And now, what we have been discussing and what we're focusing on is to go right at the heart of the ISIL operations in Mosul. Now, this is going to be a challenging battle. Mosul is a large city, and ISIL has embedded itself deeply within that city. But because of the prepositioning of forces, because of the cooperation between the coalition and the Iraqi security forces, because of the cooperation and courage of the Kurdish Peshmerga, we feel confident that we will be in a position to move forward fairly rapidly.
Now, it will be a tough fight. And once it is initiated, one of the things that we discussed is the importance of not just driving ISIL out of Mosul but making sure that the population there that invariably is going to be displaced and will have suffered, and is going to be looking for warmth and food and water and shelter, that we are prepared to help provide rapid humanitarian assistance, and that we can rebuild the city in a way that assures not only ISIL does not come back, but extremist ideologies born out of desperation do not return.
And so a lot of our work today has been focused on making sure that that happens. I am very grateful that Prime Minister Abadi has consistently operated in a way that indicates his commitment to an inclusive Iraq that treats everybody fairly, respects human rights. And the work that we're doing with the Iraqi government will adhere to those principles, not just in the Mosul campaign, but beyond.
But this is going to be hard. This is going to be challenging and will require resources. We're going to be asking Congress to step up in support of this effort, and we're going to be asking other countries to step up in support of this effort.
And my thanks go out not only to the Iraqi forces that have borne the brunt of the progress that's been made inside of Iraq, as well as the Kurdish Peshmerga, but also obviously our outstanding men and women in uniform. Although they are not on the front lines of the fight and not involved directly in combat, it's still a dangerous area to operate. And I think Prime Minister Abadi would be the first to say that our men and women from all branches of our armed forces have operated with incredible effectiveness and courage in providing the training and the assistance that has allowed us to make these gains.
So, hopefully, by the end of this year, we will have seen further progress with respect to Mosul, and that we will continue to see further progress with respect to economic and political stabilization inside of Iraq.
Mr. Prime Minister, thank you for your good work, and thank you to all the members of your team for the excellent work that they've done, as well.



Read over the above.

Slowly, if you need to.

Where does Barack use the d-word?

He doesn't.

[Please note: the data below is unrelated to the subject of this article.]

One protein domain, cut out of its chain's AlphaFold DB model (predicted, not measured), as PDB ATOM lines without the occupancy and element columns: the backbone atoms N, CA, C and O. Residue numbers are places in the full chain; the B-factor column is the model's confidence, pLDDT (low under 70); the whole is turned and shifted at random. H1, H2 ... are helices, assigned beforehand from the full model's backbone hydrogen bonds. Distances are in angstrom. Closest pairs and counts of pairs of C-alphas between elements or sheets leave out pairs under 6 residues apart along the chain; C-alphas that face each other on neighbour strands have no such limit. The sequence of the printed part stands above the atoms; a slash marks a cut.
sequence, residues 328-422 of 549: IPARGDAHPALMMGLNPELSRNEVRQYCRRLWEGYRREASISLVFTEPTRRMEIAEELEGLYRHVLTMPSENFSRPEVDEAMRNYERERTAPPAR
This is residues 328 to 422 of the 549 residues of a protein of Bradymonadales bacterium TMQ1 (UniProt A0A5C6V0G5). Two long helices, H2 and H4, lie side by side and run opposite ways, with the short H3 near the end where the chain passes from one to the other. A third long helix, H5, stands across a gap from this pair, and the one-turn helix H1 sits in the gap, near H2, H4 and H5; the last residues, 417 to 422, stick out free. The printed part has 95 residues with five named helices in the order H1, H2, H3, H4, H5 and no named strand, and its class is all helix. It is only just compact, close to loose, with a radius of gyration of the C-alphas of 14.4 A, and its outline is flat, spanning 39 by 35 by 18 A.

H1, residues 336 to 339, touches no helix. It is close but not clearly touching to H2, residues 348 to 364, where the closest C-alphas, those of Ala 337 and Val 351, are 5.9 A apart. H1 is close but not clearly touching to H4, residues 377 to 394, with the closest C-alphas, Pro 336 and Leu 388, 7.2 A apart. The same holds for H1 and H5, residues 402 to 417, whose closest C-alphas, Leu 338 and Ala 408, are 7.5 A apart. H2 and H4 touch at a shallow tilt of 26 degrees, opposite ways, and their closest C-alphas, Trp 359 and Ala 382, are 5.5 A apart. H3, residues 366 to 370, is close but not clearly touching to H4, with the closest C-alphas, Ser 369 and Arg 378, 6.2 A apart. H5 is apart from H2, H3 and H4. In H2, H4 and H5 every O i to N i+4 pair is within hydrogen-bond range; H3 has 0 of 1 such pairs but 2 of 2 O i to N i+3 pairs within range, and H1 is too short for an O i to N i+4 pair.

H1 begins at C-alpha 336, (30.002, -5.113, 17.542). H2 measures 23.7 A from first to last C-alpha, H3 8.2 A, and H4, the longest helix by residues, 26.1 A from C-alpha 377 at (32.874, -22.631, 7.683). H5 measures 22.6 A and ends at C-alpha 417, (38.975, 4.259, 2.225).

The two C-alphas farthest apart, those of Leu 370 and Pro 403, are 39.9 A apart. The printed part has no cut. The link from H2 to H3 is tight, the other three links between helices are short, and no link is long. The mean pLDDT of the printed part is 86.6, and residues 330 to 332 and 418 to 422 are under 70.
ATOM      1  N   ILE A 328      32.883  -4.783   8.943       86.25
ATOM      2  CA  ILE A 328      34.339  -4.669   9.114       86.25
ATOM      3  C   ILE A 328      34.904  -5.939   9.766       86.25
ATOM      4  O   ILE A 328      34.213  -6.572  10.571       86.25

When Robin Morgan started her xenophobic ranting and raving and attacks on Arabs -- that's what they were, Robin, and bringing on a French Arab the next week to vouch for you didn't change the way you were seen in the Arab world -- we noted that Barack had walked away from that term.

And we noted why.

Helps to have friends in the administration.

We've also noted that Secretary of Defense Ash Carter has avoided that term and the DoD does not use it.

Brett McGurk, Barack's special envoy, sometimes uses it.

The embarrassing John Kerry always uses it.

Barack doesn't.

He had a discussion about the term and how using it could alienate Arabs who were not part of the Islamic State which is the last thing anyone wants to do when they're seeking peace and support to defeat the Islamic State.

So stop saying Barack talked about the d-word because he didn't use that slur.

He knows better.

So to the MEM piece:



The results of governing Iraq as a country of three separate nations — Sunni, Shia and Kurds — have been calamitous. The sectarian politics of Nouri Al-Maliki’s government pushed Sunni Iraqis into the clutches of extremist groups like [the Islamic State]. As hard as it may be for us to imagine, any alternative to the corruption and sectarianism of Al-Maliki’s government seemed a better option to the people of Iraq; why should they stay as part of a union where they do not have a future?
This is a bleak reminder of the challenges facing Iraq on its road to becoming a stable country once more. With Obama’s eyes focused on defeating [the Islamic State], it’s quite easy to underestimate the deep-rooted problems which allowed Iraq to become a fertile ground for extremist groups in the first place.

Despite Obama’s acclamation that Prime Minister Al-Abadi is committed to an inclusive Iraq where everybody is treated fairly and human rights are respected, the problems of sectarianism, the lack of sovereignty and prevalent corruption still loom large.